Beethoven 2020: The Next Generation

Royal Northern Sinfonia Return to Teesside for Beethoven Retrospective

Following the successful launch of Royal Northern Sinfonia’s Beethoven-themed concert series in January, the celebrated orchestra is returning to Middlesbrough Town Hall for their second instalment of celebrations for the iconic composer’s 250th birth anniversary.

With Symphonies No. 1 and No. 3 having already been performed to acclaim in the first concert of the series, Thursday 19th of March will see RNS perform Symphony No. 2 along with one of Classical Music’s most well-known and universally admired pieces, Beethoven’s Fifth Symphony.  

People of all ages will be familiar with this landmark piece of music, with the opening four notes being quoted across classical and popular compositions, referenced in television and film, and famously serving as the opening for BBC Radio broadcasts during the Second World War.

Led by celebrated conductor, Marta Gardolińska, this is a rare opportunity to experience this iconic piece of music in a live setting, performed by one of the country’s leading classical orchestras.

Commenting on the forthcoming performance, Gardolińska said:


“I have been very much enjoying re-exploring the world of Beethoven’s symphonies in preparation for this concert. It is a fascinating experience to dive into his language and trace how it developed from early signs of strong musical character in the 2nd symphony to the revolutionary dramatism of the 5th.  I can’t wait to share this with the orchestra and audiences of our concerts.”


Accompanying the two symphonies will be a brand-new commission from Nora Marazaite, winner of the Royal Northern Sinfonia’s Young Composer Competition.

Speaking of the debut of her latest composition, the 25-year-old composer said:


“I can’t wait to hear my own piece premiered alongside Beethoven’s Second and Fifth Symphonies.

“The audience can expect an intense emotional musical journey from the evening, especially with the performance of Beethoven’s Fifth ending the concert.”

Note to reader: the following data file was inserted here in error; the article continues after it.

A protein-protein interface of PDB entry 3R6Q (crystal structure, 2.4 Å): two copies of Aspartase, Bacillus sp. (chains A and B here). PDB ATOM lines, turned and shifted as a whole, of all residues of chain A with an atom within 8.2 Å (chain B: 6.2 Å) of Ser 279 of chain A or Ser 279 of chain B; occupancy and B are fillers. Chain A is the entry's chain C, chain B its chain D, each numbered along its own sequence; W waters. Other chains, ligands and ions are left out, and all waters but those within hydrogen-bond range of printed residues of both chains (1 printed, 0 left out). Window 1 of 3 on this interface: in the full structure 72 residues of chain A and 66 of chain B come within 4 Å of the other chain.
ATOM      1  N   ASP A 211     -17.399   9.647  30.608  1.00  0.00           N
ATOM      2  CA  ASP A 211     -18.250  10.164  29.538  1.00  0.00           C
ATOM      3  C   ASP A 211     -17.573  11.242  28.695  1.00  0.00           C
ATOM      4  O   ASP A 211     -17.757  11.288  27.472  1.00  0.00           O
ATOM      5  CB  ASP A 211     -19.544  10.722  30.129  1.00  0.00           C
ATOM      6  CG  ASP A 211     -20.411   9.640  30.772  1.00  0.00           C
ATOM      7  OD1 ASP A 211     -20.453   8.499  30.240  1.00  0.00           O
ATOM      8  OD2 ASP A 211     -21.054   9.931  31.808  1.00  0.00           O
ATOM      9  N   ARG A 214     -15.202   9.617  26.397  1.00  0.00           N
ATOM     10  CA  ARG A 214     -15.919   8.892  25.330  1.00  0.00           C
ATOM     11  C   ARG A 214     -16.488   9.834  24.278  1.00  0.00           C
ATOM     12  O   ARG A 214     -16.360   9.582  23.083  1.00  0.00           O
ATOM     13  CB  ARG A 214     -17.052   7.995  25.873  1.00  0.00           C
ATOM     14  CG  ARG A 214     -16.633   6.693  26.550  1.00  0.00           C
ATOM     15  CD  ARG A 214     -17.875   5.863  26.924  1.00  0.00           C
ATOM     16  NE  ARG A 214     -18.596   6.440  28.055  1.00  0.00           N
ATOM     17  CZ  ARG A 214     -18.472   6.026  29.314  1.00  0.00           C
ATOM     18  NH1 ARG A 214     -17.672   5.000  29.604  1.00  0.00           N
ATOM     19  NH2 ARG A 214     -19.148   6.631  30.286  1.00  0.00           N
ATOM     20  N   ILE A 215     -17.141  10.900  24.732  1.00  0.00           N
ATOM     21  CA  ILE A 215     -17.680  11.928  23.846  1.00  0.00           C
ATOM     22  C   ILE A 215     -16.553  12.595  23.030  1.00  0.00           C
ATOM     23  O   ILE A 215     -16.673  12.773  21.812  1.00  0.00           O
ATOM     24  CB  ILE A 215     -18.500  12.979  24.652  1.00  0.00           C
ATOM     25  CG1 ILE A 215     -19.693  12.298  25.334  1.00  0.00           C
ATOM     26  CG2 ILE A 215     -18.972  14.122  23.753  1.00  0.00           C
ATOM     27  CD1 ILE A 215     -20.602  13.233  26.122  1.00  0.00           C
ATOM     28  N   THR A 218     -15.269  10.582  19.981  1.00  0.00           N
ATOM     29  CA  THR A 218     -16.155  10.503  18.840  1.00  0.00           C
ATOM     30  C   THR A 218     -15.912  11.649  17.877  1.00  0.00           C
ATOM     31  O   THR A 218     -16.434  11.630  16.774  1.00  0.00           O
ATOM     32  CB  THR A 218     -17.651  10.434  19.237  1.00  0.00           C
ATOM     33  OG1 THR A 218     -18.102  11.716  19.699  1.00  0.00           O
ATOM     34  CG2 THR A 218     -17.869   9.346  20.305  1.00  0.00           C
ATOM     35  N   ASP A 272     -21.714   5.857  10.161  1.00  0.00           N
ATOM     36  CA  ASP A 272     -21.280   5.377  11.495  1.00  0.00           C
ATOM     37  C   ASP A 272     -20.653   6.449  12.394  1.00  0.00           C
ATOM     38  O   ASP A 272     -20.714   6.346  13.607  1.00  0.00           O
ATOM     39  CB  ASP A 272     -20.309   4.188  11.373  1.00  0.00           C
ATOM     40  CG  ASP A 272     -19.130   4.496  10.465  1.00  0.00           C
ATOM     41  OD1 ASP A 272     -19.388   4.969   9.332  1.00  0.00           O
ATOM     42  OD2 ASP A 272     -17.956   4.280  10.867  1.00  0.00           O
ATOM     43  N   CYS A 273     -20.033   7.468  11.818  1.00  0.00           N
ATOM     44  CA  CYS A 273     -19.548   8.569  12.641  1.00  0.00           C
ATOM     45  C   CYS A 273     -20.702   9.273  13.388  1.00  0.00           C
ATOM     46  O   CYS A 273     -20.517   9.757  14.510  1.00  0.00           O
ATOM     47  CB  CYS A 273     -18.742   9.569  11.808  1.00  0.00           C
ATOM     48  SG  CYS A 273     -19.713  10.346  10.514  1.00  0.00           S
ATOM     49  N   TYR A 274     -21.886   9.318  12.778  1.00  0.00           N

Gardolińska added: “I think juxtaposing Beethoven’s music with a fresh composition by a young composer who drew inspiration from his techniques will shine a new light on the symphonies.

“Needless to say, experiencing a premiere of a brand-new piece of music is always an extraordinary privilege as it invites us to listen in a different, unbiased way.”


Produced with the support of the EU funded platform, Classical Futures Europe, this concert series puts Beethoven’s work in the hands of the next generation of conductors and composers, with the aim of introducing a new audience to Beethoven’s work and demonstrate how the composer continues to be relevant today.

Commenting on the relevance of Beethoven in the 21st Century, Gardolińska said:

“Beethoven was a volcano of creative energy and a bold, unapologetic composer, and is relevant today because of the universality of his ideas.

“He strived for creative and social freedom and was unapologetic about it. He composed from a place of great integrity and faithfulness to his ideals, always striving to innovate and explore.

“In the 21st century we have understood and put a lot of weight on the importance of being creative for individuals as well as for societies. Beethoven as a composer is a role model for anyone wanting to be creative.”

Marazaite continued: “I believe that Beethoven’s works will remain relevant for a very long time as they hold such a significant position in the symphonic repertoire.

“Even as tastes change with time, the compositional technique and innovation means the works continue to captivate audiences as well as be an important source of research and analysis.”

Hailing from Lithuania, the young composer draws on the compositional style of Beethoven along with elements of the traditional music of her home country to create something altogether unique.

Marazaite commented on her approach to this commision: “As a starting point, I chose some elements of Beethoven’s Symphonies that were quintessentially his, such as the use of extreme contrasts, juxtaposing materials and textures.  

“I then used fragments of traditional Lithuanian songs as a starting point for the melodic themes and developed these ideas in three small movements.”

Taking place within the recently renovated Main Hall, this event will be reminiscent of Middlesbrough Town Hall’s early history, when the venue played host to a number of now iconic classical artists, including Russian pianist and composer Sergei Rachmaninov, Austrian composer Johann Strauss and Sir Edward Elgar.


Beethoven 2020: The Next Generation will take place on the 19th March at Middlesbrough Town Hall.

Tickets are priced at £21.00 – £26.00 (+ booking fee).

To book tickets, call the box office on 01642 729 729 or visit Middlesbrough Town Hall’s website:


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